In some ways, the using the word ‘dance’ to describe the art-form is not entirely helpful. The world of dance is split into many genres and sub-genres, which all feature unique movements. Perhaps more importantly, they all take inspiration from different reasons to move.
Ballet comes from royal courts and finds power in a proper expression of form and technique. Modern Dance finds strength in honesty and a desire to grow. Other forms like Salsa, Mambo, and Bachata take their cue from a more sensual source. When it comes to the world of Flamenco, it’s altogether different.
“The passion behind flamenco comes from people being in a truly desperate moment,” says Martin Santangelo, Noche Flamenca’s artistic director. “It’s a bit of a rebel cry saying, ‘I exist! I have rights!’”
One of the things that set Flamenco apart is, rather than expressing joy, it seeks to exorcise the demons of repression and frustration until, ideally, there is nothing left but joy. Noche Flamenca intends to dance away life’s pain at the Flato Markham Theatre on Jan. 31.
Noche Flamenca was created in 1993 by Santangelo and his Bessie award-winning partner and dancer, Soledad Barrio. From their earliest performances, the group became known everywhere for its transcendent and deeply emotional performances.
Wanting to bring authentic Flamenco to the world, that is to say dance that viscerally expressed struggle, passion and, then, joy, Santangelo relied on his greatest inspiration, his inimitable partner and muse, Soledad Barrio to give his vision life. As a result of her skill and commitment as a performer, Noche Flamenca has built its reputation for performances that express the rigorous and sometimes spellbinding aesthetic of flamenco as well as, or better than, any other group on in the world.
“Her, my wife’s, solo is a catharsis,” says Santangelo. “It’s going beyond emotions and finding resolution.”
The show that’s coming to Markham is intended to be a showcase of classical flamenco. It’s a collection of pieces, created by Santangelo, and performed by six dancers and accompanied by a trio of musicians. Of course, leading the dancers will be Barrio herself.
“It all starts from the motivation to scream,” says Santangelo. “Flamenco started with a song. The singer opened her mouth to scream about something. That scream became the music that we dance to today.”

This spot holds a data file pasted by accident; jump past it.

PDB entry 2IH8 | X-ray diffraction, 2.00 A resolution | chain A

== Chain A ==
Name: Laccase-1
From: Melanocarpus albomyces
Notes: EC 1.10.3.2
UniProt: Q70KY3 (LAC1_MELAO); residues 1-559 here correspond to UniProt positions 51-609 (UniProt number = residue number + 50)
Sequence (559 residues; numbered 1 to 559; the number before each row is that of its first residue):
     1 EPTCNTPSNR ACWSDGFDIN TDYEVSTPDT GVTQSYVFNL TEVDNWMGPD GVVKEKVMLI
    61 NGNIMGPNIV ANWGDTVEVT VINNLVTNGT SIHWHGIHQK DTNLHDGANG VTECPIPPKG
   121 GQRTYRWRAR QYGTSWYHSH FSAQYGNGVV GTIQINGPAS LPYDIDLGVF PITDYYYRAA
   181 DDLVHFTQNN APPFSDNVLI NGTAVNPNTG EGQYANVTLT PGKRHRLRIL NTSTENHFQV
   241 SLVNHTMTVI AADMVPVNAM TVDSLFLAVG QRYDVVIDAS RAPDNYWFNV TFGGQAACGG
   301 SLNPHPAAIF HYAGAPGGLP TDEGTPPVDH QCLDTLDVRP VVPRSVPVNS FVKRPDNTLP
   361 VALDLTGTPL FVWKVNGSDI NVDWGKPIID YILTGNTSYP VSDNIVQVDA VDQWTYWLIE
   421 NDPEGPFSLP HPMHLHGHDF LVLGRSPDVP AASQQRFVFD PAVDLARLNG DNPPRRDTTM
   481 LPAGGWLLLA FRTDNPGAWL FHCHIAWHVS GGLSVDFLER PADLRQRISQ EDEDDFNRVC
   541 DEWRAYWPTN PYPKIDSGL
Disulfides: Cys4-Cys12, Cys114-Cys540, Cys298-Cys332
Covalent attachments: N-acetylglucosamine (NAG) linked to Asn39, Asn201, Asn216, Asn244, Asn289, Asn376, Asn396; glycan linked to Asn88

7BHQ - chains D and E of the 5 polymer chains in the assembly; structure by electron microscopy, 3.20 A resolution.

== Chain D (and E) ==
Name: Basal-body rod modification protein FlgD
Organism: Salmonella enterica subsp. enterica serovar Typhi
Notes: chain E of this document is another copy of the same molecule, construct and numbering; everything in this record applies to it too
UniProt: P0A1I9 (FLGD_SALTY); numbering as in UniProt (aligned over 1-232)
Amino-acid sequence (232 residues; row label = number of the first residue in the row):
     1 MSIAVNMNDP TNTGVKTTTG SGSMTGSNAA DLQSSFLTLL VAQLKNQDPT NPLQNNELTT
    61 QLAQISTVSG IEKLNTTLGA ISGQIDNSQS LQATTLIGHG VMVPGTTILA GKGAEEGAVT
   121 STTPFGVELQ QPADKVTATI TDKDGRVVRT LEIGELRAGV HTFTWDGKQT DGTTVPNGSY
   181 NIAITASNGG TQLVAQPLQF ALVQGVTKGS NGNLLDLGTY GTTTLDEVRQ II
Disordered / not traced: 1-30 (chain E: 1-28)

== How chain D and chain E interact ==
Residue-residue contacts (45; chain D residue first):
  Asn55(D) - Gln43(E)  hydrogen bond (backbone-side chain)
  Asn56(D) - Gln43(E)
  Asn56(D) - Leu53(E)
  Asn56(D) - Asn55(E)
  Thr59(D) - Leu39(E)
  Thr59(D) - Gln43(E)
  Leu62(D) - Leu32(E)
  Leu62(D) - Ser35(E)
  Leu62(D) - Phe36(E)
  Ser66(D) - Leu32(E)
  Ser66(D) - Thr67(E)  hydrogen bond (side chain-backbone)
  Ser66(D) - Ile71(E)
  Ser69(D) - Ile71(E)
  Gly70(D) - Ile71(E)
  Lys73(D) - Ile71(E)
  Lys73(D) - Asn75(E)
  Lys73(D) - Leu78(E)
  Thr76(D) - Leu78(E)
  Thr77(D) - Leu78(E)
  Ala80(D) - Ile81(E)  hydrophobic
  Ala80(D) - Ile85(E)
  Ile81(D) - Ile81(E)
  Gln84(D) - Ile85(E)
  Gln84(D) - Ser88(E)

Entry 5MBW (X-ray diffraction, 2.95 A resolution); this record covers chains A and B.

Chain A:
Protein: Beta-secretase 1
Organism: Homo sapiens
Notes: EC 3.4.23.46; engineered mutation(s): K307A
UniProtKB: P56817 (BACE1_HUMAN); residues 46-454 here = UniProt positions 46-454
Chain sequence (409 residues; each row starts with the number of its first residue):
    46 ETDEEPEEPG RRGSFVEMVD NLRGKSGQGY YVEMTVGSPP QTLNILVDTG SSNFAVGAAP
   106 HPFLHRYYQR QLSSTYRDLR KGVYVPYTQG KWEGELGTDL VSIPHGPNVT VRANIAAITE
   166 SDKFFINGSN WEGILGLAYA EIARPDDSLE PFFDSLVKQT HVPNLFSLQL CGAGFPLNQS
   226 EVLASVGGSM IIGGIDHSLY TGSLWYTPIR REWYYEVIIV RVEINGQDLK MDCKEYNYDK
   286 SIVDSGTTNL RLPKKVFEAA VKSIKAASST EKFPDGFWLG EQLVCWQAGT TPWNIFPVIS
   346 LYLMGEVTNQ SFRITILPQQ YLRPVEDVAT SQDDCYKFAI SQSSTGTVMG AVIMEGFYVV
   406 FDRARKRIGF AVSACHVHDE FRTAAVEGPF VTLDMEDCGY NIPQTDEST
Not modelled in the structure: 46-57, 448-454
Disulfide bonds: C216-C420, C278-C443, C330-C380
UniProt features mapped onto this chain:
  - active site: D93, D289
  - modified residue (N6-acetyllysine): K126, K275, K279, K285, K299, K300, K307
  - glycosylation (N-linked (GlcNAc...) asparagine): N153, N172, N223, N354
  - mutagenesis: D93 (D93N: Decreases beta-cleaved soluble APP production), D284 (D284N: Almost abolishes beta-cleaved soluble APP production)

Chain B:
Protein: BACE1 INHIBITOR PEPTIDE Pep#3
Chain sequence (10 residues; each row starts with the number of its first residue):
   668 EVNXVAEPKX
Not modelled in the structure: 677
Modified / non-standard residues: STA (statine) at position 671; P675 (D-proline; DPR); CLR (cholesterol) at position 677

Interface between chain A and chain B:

Despite having its roots in the pain of an individual, modern flamenco has not remained simply a solo performance. As the form moves from a solo expression to a group performance and expression, it becomes a celebration of claiming one’s humanity back from desperation.
“It brings forth the humanity in your persona,” says Santangelo.
It’s his focus on this journey, brought to life by Barrio, that has garnered Noche Flamenca notice from presenters around the world. As a creator, Santangelo has now expanded this idea to desperation found in cultures around the world.
Among the pieces coming to Markham is a piece inspired by the poetry of young kids in refugee camps. This poetry gets translated and turned into song so it can inspire movement onstage.
“Some are angry, some make fun of their situation, some are very cynical,” explains Santangelo. “Whatever they talk about, we interpret it.”
This piece is ever-evolving too, as new poetry is added to the mix with each passing year.
“Unfortunately, it’s a well that never ends,” says Santangelo.
It’s true that the desperation that inspires the voice of flamenco is nearly ubiquitous. Noche Flamenca shows its audiences that the celebration of overcoming can be just as universal. Santangelo sees this as his mission.
“If someone sees the show and then wakes up a couple days later feeling like they can better go on with life, then I’ve done my job right.”
Noche Flamenca perform at the Flato Markham Theatre on Jan. 31 on 8 p.m. Tickets are available by calling 905-305-7469 or online here.